•  Third of all, we have addressed the issue of groundwater cultivation in order to foster a rainwater percolation in the urban areas. We have also implemented an original subsidy system for installing this rainwater percolation equipment or PVC greenhouses in dry fields which help rainwater get adequately absorbed.
  •  Next, I will tell you about the citizens’ movement for water conservation.
    The quantity of groundwater extraction in Kumamoto City is on a downward trend after peaking in 1984. The quantity of the extracted water for industrial or agricultural use has also declined; however, groundwater for use in everyday life, which accounts for 70 % of groundwater extraction in Kumamoto City, has not declined in quantity.
    We have been promoting this water conservation movement and working towards efficient water-saving methods at home with citizens since 2004. We have also made July a campaign period for water conservation, having reported citizen water usage everyday, which we aim to reduce the total amount by 10 % in 5 years.
  •   I would like to continue by introducing you to the Kumamoto Water Heritage Registration Program.
    This program is designed to maintain the various local cultures and trades which are deeply linked with our water, such as architecture, customs, or food, for future generations to come. So far 63 concepts have been registered, and the bus tour to those Water Heritage sites is quite popular among citizens.
  •  Next, I would like to explain about the challenges faced in establishing the official water examination. To conserve our water culture and pass it down to the next generations after us, it is vital that we instill awareness into citizens about our current water situation of Kumamoto. We have established the official water examination of Kumamoto City, with which you can enjoy learning about water of Kumamoto, and have been implementing this program.
  •  We also work hard to provide environmental education and lifelong learning programs.
    We created and regularly distribute supplementary readers for elementary students to learn about water. Regarding lifelong learning programs, we have arranged some courses of water that citizens can take at home as well as offering them in various locations.
  • Kumamoto City won the highest national award for water resource management, the Japan Water Grand Prix in 2008.
    This prize is to be given to a person or an organization who improve the distinguished programs regarding revitalizing water circulation and aim to achieve a Japan in the 21st century where all water is safe, clean, and enjoyable.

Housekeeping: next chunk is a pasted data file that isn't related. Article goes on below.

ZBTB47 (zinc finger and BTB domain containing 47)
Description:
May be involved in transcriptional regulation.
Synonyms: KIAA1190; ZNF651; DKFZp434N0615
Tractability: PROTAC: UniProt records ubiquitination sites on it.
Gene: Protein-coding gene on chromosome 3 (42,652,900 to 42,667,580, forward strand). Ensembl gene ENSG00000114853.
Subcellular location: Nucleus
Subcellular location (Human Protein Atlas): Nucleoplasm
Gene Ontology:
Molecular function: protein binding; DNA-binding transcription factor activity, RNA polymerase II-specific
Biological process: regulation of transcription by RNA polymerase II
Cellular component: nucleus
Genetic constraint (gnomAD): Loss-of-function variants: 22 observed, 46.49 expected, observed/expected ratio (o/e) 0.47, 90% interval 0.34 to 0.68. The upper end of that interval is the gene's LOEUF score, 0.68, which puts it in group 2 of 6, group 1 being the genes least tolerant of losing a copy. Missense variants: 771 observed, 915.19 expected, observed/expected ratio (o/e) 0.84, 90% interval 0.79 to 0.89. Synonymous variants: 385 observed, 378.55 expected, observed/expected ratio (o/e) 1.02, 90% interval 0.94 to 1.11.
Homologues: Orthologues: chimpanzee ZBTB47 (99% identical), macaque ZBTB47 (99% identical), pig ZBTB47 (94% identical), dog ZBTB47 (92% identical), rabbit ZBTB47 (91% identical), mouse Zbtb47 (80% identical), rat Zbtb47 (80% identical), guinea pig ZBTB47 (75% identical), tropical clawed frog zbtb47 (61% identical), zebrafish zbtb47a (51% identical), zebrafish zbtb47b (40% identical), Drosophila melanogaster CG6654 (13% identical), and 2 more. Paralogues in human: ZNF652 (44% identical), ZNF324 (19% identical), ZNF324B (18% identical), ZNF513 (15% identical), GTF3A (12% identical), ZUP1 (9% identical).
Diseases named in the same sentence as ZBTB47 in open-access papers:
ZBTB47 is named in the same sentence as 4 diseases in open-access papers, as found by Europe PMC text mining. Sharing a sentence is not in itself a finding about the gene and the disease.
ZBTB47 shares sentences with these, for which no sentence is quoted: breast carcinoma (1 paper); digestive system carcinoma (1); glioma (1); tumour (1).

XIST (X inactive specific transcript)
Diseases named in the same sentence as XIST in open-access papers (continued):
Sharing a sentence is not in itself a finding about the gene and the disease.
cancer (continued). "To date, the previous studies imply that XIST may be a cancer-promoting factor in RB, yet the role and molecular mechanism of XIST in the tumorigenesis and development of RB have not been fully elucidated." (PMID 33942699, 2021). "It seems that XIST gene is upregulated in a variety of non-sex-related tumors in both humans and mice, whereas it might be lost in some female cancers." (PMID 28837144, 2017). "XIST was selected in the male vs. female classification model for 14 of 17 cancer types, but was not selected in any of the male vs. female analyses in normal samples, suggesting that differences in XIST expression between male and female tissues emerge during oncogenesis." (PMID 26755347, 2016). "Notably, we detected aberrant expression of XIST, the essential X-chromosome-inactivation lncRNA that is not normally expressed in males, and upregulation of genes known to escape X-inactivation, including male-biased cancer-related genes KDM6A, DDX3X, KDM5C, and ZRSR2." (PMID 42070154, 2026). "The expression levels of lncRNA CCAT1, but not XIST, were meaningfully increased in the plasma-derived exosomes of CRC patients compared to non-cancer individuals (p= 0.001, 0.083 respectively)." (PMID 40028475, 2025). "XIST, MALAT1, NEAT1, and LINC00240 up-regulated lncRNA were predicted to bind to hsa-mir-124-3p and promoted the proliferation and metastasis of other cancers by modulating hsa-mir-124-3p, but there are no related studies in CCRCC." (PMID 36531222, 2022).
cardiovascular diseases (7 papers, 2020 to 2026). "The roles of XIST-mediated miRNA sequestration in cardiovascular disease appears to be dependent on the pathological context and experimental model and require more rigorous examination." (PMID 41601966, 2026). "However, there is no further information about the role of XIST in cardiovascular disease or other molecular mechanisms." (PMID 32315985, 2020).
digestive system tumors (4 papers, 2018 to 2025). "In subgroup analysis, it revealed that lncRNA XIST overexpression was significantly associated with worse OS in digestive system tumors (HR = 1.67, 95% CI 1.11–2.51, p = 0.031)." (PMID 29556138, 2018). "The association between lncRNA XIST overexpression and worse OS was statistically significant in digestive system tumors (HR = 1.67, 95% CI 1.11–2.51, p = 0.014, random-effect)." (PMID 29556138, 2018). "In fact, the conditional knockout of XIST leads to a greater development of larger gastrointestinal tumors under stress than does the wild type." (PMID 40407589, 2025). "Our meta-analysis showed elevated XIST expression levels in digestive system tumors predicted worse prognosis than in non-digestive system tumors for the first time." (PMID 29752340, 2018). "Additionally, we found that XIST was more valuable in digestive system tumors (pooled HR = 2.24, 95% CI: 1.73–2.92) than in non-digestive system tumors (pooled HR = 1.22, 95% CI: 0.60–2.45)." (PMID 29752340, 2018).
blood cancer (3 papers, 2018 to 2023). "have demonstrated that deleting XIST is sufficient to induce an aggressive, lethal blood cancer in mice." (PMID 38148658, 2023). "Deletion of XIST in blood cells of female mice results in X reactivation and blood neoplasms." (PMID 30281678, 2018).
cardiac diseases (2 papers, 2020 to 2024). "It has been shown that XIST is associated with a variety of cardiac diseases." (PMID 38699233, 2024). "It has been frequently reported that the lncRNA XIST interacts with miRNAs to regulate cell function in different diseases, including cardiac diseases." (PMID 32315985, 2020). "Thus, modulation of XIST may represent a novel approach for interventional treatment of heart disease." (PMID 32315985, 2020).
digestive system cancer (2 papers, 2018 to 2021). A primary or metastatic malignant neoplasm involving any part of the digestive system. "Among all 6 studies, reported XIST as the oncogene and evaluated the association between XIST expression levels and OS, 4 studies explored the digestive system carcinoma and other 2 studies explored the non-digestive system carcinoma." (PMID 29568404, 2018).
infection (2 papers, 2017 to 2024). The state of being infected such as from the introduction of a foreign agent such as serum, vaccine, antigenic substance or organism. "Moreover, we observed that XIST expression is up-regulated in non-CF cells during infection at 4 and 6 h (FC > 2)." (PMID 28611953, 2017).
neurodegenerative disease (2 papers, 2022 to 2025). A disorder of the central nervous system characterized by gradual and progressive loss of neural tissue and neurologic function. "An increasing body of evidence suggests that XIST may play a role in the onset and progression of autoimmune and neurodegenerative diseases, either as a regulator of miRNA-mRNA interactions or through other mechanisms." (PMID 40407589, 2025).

• The Ministry of the Environment has selected Suizenji Lake Ezu springs and Mount Kinpo springs in Kumamoto City as two of the 100 best waters of the Heisei Year.
    These two springs were valued because of not only their water quality and size but also because of the communities’ or NPO’s proactive and continuing conservation activities for them.
  •  As we have explained above, Kumamoto City is the most richest groundwater city in Japan.
    However, there are currently many people who cannot obtain safe drinking water in Asia. We strive to spread awareness of such water-related problems in Asia and are considering sharing the information and message of our programs for groundwater conservation to other parts of the world.
    This year marks 400th anniversary of the completion of Kumamoto Castle, which was originally built by the feudal lord Kato Kiyomasa. Honmaru Goten Palace has been restored and it attracts many visitors from both Japan and abroad. You can see panoramic views of downtown Kumamoto City as well as Mt. Aso from main tower of the castle.
    We hope everyone attending this forum today will visit Kumamoto someday, enjoy the Kumamoto Castle or Lake Ezu or Mount Kinpo springs, and even enjoy tasting our groundwater that we feel so passionate about.
    Thank you very much for your kind attention.
  • Sustainable Groundwater preservation in Kumamoto, by Kumamoto City

    1. 1. Sustainable Groundwater Preservation in Kumamoto Kumamoto City
    2. 2. Kumamoto City, the Richest Groundwater in Japan Tokyo Kumamoto   City  
    3. 3. Kumamoto City, the Richest Groundwater in Japan 北九州 ● Kumamoto City Mount Aso Ariake Sea Kumamoto City Japan
    4. 4. Natural Groundwater System Flow of Groundwater in Kumamoto Region Structure of Groundwater System in Kumamoto Region
    5. 5. Satellite Picture Kumamot o   City A s o 11 Municipalities in the Kumamoto Region
    6. 6. Mount Aso and Kato Kiyomasa Mount Aso: the world’s largest volcano caldera Lord Kato Kiyomasa
    7. 7. Present Condition of Groundwater Groundwater level Kumamoto City Groundwater Observation Station Kumamoto City Groundwater Levels
    8. 8. Present Condition of Groundwater 25 M-202 15 M-206 M-210 M-223 10 M-232 M-238 200 9 200 8 200 7 200 6 200 5 200 4 200 3 200 2 200 1 200 0 0 199 9 5 199 8 Concentration ( mg/L ) 20
    9. 9. Utilizing Paddy Fields for Groundwater Cultivation Creating the Groundwater Conservation Agreement with neighboring towns Area which has historically fostered groundwater cultivation using paddy fields Former paddy field artificially facilitates groundwater cultivation
    10. 10. Maintaining Watershed Protection Forests Volunteers working to create protective forests Watershed protection forests
    11. 11. Fostering Rainwater Percolation PVC greenhouse rainwater percolation facilities Rainwater percolation equipment for household use
    12. 12. Development of the Citizen’s Movement for Water Saving Water tank for collecting rainwater Water saving campaign in the shopping district
    13. 13. Kumamoto Water Heritage Registration Program ■ 63 registered sites  ( as of March,2010 ) Kumamoto Water Heritage Citizen Tour
    14. 14. Kumamoto City Official Water Examination ・ 1st, 2nd, 3rd ranks offered ・ No test fee The first ever Japanese Water Examinations begin August 1st! Official Textbook
    15. 15. Environmental Education and Lifelong Learning Programs Elementary school students learning about the role of water
    16. 16. Receiving the Japan Water Grand Prix Award Grand Prix Award Ceremony
    17. 17. The 100 Best Waters of Heisei
    18. 18. 400th Year Anniversary of Newly Kumamoto Castle reconstructed Honmaru Goten Palace
    19. 19. 2013年3月22日 国連で の表彰式
    20. 20. 受賞後の市長記者会見
    21. 21. 【エントリーした内容】 「自然のシステムを利用した地下水保全」 ・熊本地域の水循環について ・水田を活用した地下水かん養について ・節水市民運動について ・広域連携((財)くまもと地下水財団)につい て 熊本市の取り組みが紹介され た 国連のホームページ
    22. 22. 地下水保全の取組み 小中学校での雨水タンクの活 用 田んぼの学校 節水市民運動 転作水田の湛水事業 水源かん養林の整備
    23. 23.